Despite the enormous potential of mHealth technologies, their effectiveness as epidemiological and community interventional tools largely remains unknown in the absence of well-designed evaluation studies. [10] Other potential limitations include nonavailability of mobile networks in some areas, hardware and software costs, and absence of universally accepted data collecting standards. High illiteracy rates among some of the affected populations can pose a barrier to the success of SMS-based educational efforts.

Notwithstanding their limitations, mHealth technologies have significant potential as a catalyst to raise awareness and educate people. In the absence of any licensed treatments or vaccines, optimal use of these tools can help limit the spread as well as morbidity and mortality caused by the current Ebola outbreak.

Financial support and sponsorship

Nil.

Conflicts of interest

There are no conflicts of interest.

 
  References Top

1.
Ebola Situation Reports. WHO. Available from: http://www.apps.who.int/ebola/ebola-situation-reports. [Last cited on 2015 Aug 20].  Back to cited text no. 1
    
2.
USAID. mHealth Compendium. Vol. 3. Available from: https://www.mhealthworkinggroup.org/sites/mhealthwg.org/files/mhealth_compendium_volume_3_a4_small.pdf. [Last cited on 2014 Aug 20].  Back to cited text no. 2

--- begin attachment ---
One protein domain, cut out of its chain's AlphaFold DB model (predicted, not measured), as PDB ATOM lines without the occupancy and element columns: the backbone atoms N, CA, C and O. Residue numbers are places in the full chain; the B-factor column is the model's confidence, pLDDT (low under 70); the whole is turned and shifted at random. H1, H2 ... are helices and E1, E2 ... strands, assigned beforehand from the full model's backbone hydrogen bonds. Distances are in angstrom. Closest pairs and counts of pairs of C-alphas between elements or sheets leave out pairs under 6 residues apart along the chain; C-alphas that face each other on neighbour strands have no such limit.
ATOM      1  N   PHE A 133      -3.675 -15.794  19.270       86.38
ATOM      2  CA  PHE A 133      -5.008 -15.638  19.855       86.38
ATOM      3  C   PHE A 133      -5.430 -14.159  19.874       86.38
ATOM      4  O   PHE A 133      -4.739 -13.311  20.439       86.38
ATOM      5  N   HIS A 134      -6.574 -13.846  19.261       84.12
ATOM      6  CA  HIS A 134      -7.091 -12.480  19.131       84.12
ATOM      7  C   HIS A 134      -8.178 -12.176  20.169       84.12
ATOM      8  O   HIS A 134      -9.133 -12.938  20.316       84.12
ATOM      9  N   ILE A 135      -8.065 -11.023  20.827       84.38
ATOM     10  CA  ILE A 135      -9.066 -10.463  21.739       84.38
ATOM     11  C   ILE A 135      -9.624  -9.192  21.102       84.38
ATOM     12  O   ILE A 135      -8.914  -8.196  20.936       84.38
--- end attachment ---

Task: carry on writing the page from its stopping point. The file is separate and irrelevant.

3.
GSMA. The Mobile Economy: Sub-Saharan Africa; 2014. Available from: http://www.gsmamobileeconomyafrica.com/. [Last cited on 2014 Jul 22].  Back to cited text no. 3
    
4.
Wesolowski A, Buckee CO, Bengtsson L, Wetter E, Lu X, Tatem AJ. Commentary: Containing the Ebola Outbreak - the Potential and Challenge of Mobile Network Data. PLoS Curr 2014 Sep 29; 6. Available from http://currents.plos.org/outbreaks/article/containing-the-ebola-outbreak-the-potential-and-challenge-of-mobile-network-data/ [Last cited on 2015 Aug 1].  Back to cited text no. 4
    
5.
Tatem AJ, Huang Z, Narib C, Kumar U, Kandula D, Pindolia DK, et al. Integrating rapid risk mapping and mobile phone call record data for strategic malaria elimination planning. Malar J. 2014;13:52.  Back to cited text no. 5
    
6.
Magpi Mobile Data Tool Aids Ebola Fight. InformationWeek. Available from: http://www.informationweek.com/healthcare/mobile-and-wireless/magpi-mobile-data-tool-aids-ebola-fight/d/d-id/1317577. [Last cited on 2015 Aug 01].  Back to cited text no. 6
    
7.
An app fighting Ebola and saving lives in Liberia. AppsAgainstEbola.org. Available from: http://www.appsagainstebola.org/. [Last cited on 2015 Aug 01].  Back to cited text no. 7
    
8.
WHO. Government of Senegal Boosts Ebola Awareness Through SMS Campaign. WHO. Available from: http://www.who.int/features/2014/senegal-ebola-sms/en/. [Last cited on 2015 Jul 02].  Back to cited text no. 8
    
9.
Ebola Provider and Patient Education App - Free Download. WelVU : Patient Engagement Platform and Solutions for Healthcare Organizations and Providers. Available from: http://www.welvu.com/ebola-provider-patient-engagement-pi/. [Last cited on 2015 Jul 03].  Back to cited text no. 9
    
10.
Fiordelli M, Diviani N, Schulz PJ. Mapping mHealth research: A decade of evolution. J Med Internet Res 2013;15:e95.  Back to cited text no. 10